This column gets to the meat of my review of Jeff Rubens’ book *Expert Bridge Simplified: Arithmetic Shortcuts for Declarer, *2009, The Bridge World Press. My previous column used his introduction to prior probabilities and restricted choice as an excuse for me to give my flavor on those topics. Here, I’ll introduce a topic I’d never encountered until I saw it in this book and I’ll wager you’ve not seen it either: short shorts. If you’re not comfortable with simple squeezes, stop here.

*Simplified*, as in the book’s subtitle, does not mean simple. Short shorts is not one of the easier topics in the book, so don’t relax. Moreover it looks at suit combinations and suit splits in ways that you may find counter-intuitive. Let’s start with an example, from page 242 of the book, to get your attention, the way it got mine.

Imagine that you’re playing 7NT, where you have seven tricks combined in clubs and diamonds, with no entry difficulties. You hold hearts of AKxx opposite xxx and spades of AKQx opposite xx. That’s five more top tricks giving a total of twelve. If the hearts break worse than 3-3, then the heart guards are all in one opponent’s hand and for sure the spade guards are all in one opponent’s hand. If the same opponent holds the guards in both suits, then we can squeeze that opponent for one trick. How likely is the squeeze to work? That’s bridge arithmetic of the sort this book addresses and simplifies.

Here’s my answer from the olden days, BSs, that is Before Short shorts. I believe that a suit, such as hearts here, where I hold seven cards, with opponents holding six, will have those six split 3-3 about 35.5% of the time. That means the split will be worse than 3-3 about 64.5% of the time. About half that, 32% of the time, the spade guard will be with the long hearts. I think the squeeze will work a bit less than 32% of the time. Why less? Because when I cram four or more cards into one defender’s hand (but two or fewer into another), fewer places remain in the first hand to hold longer spades. Rubens introduced me to the terminology of describing a bridge hand as having 13 places. We use four or more of those with the hearts, leaving nine or fewer for the spades in one hand while using only 2 or fewer in the other opponent’s hand for hearts leaving eleven or more for the spades. The difference in free places to put the non-heart cards makes the surprisingly, to me, large difference.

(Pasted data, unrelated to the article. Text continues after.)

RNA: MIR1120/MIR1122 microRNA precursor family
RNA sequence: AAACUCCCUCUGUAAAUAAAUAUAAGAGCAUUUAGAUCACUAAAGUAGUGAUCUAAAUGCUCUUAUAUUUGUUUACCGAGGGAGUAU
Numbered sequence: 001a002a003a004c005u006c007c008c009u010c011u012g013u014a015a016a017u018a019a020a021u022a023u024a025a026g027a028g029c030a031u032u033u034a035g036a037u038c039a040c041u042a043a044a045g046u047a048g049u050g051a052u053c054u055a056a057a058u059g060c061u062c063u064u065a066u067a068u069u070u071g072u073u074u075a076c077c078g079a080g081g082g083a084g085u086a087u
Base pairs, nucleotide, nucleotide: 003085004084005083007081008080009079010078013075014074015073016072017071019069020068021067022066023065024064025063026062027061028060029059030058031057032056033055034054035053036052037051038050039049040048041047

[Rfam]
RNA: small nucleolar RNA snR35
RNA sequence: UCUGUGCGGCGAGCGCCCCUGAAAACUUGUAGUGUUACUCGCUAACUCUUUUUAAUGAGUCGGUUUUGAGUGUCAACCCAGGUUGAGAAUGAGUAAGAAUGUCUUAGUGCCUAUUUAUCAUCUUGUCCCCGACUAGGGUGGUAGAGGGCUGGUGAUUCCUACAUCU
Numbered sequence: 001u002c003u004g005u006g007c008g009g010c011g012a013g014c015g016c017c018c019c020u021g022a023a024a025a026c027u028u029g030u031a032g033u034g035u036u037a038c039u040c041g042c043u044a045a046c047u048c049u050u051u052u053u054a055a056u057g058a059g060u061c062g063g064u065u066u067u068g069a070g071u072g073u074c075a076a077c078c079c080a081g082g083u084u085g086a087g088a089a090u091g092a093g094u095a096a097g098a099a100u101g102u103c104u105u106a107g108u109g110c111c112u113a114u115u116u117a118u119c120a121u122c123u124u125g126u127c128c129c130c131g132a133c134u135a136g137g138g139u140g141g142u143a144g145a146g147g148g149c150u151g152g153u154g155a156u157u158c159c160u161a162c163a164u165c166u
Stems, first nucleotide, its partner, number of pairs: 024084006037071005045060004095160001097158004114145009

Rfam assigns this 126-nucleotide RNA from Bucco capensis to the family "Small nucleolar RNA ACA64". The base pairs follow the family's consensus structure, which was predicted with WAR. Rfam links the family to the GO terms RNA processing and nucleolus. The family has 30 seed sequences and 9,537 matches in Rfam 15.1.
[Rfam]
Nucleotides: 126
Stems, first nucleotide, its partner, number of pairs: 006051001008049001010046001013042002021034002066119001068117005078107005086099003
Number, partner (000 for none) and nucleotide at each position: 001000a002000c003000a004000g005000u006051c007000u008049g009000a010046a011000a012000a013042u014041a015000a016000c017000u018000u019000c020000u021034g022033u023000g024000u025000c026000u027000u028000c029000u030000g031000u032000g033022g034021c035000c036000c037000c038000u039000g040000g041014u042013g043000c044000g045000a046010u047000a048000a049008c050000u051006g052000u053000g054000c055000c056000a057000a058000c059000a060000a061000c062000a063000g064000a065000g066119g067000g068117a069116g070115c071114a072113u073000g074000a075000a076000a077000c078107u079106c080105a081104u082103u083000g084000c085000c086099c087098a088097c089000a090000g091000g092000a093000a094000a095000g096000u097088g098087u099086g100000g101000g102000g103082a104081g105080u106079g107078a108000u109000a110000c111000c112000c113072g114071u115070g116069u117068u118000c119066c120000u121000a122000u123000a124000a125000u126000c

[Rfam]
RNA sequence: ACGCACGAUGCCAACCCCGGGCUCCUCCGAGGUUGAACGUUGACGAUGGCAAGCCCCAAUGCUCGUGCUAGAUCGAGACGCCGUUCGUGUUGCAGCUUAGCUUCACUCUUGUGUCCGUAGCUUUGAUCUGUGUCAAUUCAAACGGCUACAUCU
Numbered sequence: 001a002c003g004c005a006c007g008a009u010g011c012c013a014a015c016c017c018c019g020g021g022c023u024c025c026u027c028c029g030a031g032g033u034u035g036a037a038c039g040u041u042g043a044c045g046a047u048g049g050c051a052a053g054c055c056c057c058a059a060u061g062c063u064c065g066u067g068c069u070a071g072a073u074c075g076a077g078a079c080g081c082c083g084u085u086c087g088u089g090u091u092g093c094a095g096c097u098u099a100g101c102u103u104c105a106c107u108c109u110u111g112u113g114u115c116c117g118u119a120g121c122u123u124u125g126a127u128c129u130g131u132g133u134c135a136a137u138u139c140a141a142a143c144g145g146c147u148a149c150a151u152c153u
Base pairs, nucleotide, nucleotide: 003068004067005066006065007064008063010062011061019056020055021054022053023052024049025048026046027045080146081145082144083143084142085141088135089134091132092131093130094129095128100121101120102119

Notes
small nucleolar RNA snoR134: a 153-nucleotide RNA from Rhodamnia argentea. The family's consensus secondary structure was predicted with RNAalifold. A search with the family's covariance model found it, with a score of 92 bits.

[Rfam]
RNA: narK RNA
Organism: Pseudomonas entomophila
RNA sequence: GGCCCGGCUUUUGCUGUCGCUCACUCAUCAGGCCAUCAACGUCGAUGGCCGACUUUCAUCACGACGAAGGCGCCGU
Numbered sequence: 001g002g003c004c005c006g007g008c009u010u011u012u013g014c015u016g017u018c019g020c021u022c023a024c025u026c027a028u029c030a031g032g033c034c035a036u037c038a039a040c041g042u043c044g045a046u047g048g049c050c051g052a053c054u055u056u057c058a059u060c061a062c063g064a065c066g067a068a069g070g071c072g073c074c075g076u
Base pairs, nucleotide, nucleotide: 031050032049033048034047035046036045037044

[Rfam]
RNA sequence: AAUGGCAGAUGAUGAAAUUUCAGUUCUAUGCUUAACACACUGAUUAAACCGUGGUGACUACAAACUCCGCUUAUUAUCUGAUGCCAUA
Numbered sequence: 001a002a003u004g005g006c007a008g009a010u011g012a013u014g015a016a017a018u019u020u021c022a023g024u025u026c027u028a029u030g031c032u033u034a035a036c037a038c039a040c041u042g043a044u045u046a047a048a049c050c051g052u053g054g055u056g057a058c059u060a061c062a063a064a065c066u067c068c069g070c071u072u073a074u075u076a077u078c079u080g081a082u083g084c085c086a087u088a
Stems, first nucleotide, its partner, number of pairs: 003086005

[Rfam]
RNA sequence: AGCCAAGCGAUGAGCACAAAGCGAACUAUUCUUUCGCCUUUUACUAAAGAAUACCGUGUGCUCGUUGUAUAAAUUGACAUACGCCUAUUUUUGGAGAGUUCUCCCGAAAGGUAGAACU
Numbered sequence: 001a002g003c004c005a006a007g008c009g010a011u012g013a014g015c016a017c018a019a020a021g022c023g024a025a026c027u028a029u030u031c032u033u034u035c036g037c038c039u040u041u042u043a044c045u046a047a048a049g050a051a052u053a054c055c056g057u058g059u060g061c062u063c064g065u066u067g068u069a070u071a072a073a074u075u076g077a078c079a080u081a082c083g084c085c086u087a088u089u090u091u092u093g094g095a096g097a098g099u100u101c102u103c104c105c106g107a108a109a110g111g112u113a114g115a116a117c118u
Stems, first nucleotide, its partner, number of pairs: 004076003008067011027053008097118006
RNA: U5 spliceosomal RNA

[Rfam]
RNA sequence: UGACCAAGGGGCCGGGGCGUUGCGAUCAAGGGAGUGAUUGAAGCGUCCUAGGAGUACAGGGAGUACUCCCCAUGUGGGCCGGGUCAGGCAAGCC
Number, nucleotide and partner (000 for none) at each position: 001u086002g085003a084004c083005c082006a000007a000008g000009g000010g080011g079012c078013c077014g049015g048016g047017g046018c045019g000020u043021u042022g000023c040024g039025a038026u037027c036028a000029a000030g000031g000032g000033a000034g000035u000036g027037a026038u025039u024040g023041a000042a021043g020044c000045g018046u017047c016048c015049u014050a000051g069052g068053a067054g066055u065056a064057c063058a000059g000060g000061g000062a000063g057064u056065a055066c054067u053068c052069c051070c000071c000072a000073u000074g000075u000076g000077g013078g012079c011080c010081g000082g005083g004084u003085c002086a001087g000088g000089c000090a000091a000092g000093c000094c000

From Rubens, I learn that the two guards will be together, not a bit less than 32%, but waaay less, only 22%.

Now to work. First, the term *remainder*. Rather than focus on our holding, say the seven cards AKxx opposite xxx, we focus on the six cards the opponents hold, which are collectively called the *remainder*. We are interested in the remainder’s splitting 4-2 split or worse, but we don’t look at the four (or more) that guard the hearts, we look at the two or fewer, and call them the short. In describing the desired outcome for our seven-card heart suit we say we want a 6-card short. We want the six cards to split so that the lesser length is two cards are fewer and if we get that, we call it a “6-card short” or a “6 short”. That is, we have a holding with a remainder of 6 and we want it split so that the smaller part of the suit split is two or fewer cards. Our focus in conceiving the squeeze may have been on the partner’s hand with the longer hearts, the four or more, the hand holding the guard, but for terminology purposes, we label the joint holding with the length of the short piece, not the longer one. Because the sum of the cards in the two hands must sum to the remainder’s total we can know the number of cards in one opponent’s hand by knowing the other’s. We have been accustomed to focusing on the hand with the (heart) guards, the hand with the four or more cards, but we could just as well say we want a split with the short holding to have two or fewer hearts. [Until now, if you described a squeeze position that way—I want East to have two or fewer cards so I can squeeze West—most people would think you are prolix, or even nuts.] That’s the terminology here: a 6 short means a suit where we hold seven (= 13 – 6) cards, the opponents hold six and we are interested in a split where one opponent holds four or more (and guards a suit or cannot overruff a dummy), but we use the nomenclature based on the partner/opponents’ short holding of two or fewer. The power of this terminology derives from its generalizing to holdings of different lengths. Consider that a 5 short means a suit where we hold eight cards, the opponents hold five and we are interested in a holding where one opponent holds three or more to guard a suit or has to follow suit, so that his partner has two or fewer. We call that a 5 short, seeking a distribution where the opponents’ five cards split 3-2 (or 4-1 or 5-0). Later, I think we learn that we don’t count the 5-0 case.